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  • Writer's pictureJoanne Jacobs

It's 'our fault' Johnny and Juanita can't read, says NYC chancellor

New York City's public schools have been teaching reading badly for decades, ignoring research on how children learn to read, said Chancellor David C. Banks this week, reports Troy Closson in the New York Times.

About half of city children in grades three through eight are not proficient in reading, with Black, Latino and low-income children doing even worse, said Banks. “It’s not your fault. It’s not your child’s fault. It was our fault,” he said. “This is the beginning of a massive turnaround.”

As part of a "massive turnaround," schools will use one of three “science of reading” curriculums, writes Closson. All three "use evidence-supported practices, including phonics — which teaches children how to decode letter sounds — and avoid strategies many reading experts say are flawed, like teaching children to use picture clues to guess words."

Wit & Wisdom, "known for its robust focus on knowledge building," is being used in Baltimore with some success, writes Closson. It's paired with Fundations for phonics.

Expeditionary Learning includes readings that cover social studies and other subjects, as well as a "robust writing component." Detroit "has seen some progress" with the program.

Into Reading is a “basal” program that uses texts written specifically to teach reading.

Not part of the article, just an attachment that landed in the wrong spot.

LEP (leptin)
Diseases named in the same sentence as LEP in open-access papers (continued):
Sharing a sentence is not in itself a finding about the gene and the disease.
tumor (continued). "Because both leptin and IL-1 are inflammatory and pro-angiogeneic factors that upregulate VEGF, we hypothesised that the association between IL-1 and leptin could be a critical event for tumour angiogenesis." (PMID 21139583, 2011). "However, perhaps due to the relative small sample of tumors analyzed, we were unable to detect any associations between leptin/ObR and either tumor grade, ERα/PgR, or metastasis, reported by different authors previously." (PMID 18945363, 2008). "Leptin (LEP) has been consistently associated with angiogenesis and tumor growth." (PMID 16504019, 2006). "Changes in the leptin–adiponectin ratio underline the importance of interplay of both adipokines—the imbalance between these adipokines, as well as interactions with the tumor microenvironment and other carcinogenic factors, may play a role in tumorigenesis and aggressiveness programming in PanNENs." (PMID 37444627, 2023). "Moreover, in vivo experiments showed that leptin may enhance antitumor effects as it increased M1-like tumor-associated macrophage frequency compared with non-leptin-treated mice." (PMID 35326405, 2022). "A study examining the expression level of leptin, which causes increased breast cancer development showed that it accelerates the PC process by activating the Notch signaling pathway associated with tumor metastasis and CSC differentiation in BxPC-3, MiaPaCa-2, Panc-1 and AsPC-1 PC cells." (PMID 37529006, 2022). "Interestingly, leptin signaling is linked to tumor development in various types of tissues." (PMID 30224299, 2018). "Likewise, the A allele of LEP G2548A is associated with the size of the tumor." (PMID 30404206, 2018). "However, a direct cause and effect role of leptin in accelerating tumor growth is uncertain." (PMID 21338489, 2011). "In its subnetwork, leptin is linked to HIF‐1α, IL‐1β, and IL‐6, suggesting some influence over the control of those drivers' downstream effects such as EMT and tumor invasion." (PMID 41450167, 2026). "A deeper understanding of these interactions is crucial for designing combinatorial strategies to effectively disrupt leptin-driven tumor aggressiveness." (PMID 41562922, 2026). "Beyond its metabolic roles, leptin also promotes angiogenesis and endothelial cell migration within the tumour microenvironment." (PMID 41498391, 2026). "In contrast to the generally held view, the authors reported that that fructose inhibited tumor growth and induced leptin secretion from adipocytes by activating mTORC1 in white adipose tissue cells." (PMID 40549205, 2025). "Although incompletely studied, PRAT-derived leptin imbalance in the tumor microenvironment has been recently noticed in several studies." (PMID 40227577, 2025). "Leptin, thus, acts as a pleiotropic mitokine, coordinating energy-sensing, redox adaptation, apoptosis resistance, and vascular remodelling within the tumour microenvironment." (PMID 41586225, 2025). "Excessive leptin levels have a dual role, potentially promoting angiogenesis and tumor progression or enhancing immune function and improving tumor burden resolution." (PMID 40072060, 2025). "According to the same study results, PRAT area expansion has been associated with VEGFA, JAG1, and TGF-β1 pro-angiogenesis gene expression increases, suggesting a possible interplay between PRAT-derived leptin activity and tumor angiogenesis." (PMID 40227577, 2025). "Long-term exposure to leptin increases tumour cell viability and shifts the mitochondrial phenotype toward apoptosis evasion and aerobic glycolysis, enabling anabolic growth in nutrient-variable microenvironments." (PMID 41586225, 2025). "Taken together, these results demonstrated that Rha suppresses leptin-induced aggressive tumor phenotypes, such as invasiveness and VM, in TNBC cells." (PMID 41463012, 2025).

The teachers' union is on board. Teachers are tired of being blamed for students' failures, said Banks. "Nearly 20 states have prioritized phonics alongside work to expand student’s background knowledge, vocabulary and oral language skills, which research shows most children need to grasp how to decode words and understand what they read," writes Closson.

However, a new curriculum won't be effective, unless teachers -- some of them "balanced literacy" true believers -- are willing to change their teaching and get the training and coaching they need to do so. Furthermore, phonics alone, without knowledge building, won't be a game changer.


Bruce Smith
Bruce Smith
May 11, 2023

If students don't read & write willingly, as part of a highly literate lifestyle as adults, their literacy programme has largely failed, regardless of their test scores; and the love of children's literature remains an important component for achieving this balance: this is the programme element that continual harping on phonics and knowledge, as if people had suddenly discovered some secret that had long been missing, misses, and renders such "news" tiresome.


Richard Rider
Richard Rider
May 10, 2023

My wife is now a retired public high school English teacher. She also taught grad school teacher students at SDSU. Years ago, when our son was starting public school, the new rage was "Whole Language." It was being UNVERSALILY taught in all CA public schools. "One size fits all" was the usualy pubic school thinking. My wife QUICKLY realized that "whole language" teaching wasn't working for our lad. Fortunatety we had enough money to pay to send him to an inexpensive Catholic school, where "phonics" was still being taught. That worked FAR better. We had a CHOICE. Too many others did not. And still do not. With two sons with two very different educational needs, from grades 1-12 we used three Catholic schools, on…

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